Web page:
Spicknall lawyers say exam was stalled; Delay in psychiatric evaluation of client hurts defense, they contend


CHESTERTOWN -- Defense lawyers for a Laurel man accused of killing his two children last fall contended yesterday that Talbot County officials deliberately stalled a psychiatric evaluation that could have provided crucial evidence.

During an unusual pretrial hearing in Kent County Circuit Court, a three-member legal team for Richard Wayne Spicknall II called a District Court judge, a detention center warden and a member of the team's Baltimore law firm to testify.

Despite repeated attempts during the week after Spicknall's arrest, defense lawyers say, a private neuropsychiatrist was not allowed to examine their 27-year-old client.

"These were the most important days for the defense, the days when evidence was fresh," said attorney Michael Belsky.

"It is our contention that the state was wrong, that the most basic of constitutional rights was violated."

Spicknall -- whose case was moved from Talbot to neighboring Kent County when prosecutors announced they would seek the death penalty -- is accused of shooting 2-year-old Richard Wayne Spicknall III and 3-year-old Destiny Array Spicknall as they sat strapped in car safety seats Sept. 9.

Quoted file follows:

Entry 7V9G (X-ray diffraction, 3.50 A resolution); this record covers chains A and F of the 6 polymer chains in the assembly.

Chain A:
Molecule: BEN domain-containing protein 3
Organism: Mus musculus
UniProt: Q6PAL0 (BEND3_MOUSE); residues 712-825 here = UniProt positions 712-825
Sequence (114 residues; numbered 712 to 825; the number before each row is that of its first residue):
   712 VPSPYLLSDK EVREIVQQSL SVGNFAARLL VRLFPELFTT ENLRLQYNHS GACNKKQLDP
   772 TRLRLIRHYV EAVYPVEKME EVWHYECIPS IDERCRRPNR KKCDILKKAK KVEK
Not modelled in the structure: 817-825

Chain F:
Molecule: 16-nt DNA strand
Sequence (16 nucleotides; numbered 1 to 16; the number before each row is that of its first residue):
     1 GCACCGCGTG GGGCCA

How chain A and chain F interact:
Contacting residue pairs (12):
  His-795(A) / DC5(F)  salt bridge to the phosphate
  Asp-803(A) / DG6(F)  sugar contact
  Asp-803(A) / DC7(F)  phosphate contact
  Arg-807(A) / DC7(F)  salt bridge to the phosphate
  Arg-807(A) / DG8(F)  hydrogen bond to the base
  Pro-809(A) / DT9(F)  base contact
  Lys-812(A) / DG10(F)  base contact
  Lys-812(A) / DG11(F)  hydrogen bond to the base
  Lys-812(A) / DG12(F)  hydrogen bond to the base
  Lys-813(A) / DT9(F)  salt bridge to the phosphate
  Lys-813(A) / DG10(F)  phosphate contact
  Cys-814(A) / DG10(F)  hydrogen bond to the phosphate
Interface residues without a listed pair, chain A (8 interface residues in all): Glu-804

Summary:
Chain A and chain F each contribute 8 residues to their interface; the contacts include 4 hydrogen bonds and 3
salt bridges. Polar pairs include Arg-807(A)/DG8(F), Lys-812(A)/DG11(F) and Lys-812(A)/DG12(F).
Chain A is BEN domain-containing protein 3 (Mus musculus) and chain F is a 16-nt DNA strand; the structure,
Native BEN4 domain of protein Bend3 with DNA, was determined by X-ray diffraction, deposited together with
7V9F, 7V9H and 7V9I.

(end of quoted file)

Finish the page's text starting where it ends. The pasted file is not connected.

At first, Spicknall told police an armed hitchhiker had thrown him into the Choptank River from a U.S. 50 bridge and sped away in a Jeep with the two children.

According to court records, he confessed to the killings during 16 hours of questioning by state police investigators.

Neuropsychiatrist David Williamson was hired to evaluate Spicknall's emotional state and to determine whether he had suffered a concussion, or other head injury, that might have impaired his judgment before making the statement to police.

Williamson said he heard conflicting explanations when officials refused for five days to allow him to enter the Talbot County jail in Easton.

District Court Judge William H. Adkins III, who presided over the initial part of the case, testified yesterday that he had never instructed detention center officials to refuse to grant access to Spicknall.

"I don't have the authority to tell the warden what to do," Adkins said.

But Lawrence DiNisio, the warden who has run the detention center for 13 years, said Adkins told him not to allow anyone to examine Spicknall "until he had been evaluated by a court-ordered psychiatrist."

Judge J. Frederick Price, who turned down a defense motion yesterday to move Spicknall's trial because of extensive publicity on the Eastern Shore, will continue the hearing Friday.

The judge has set an April 17 trial date.

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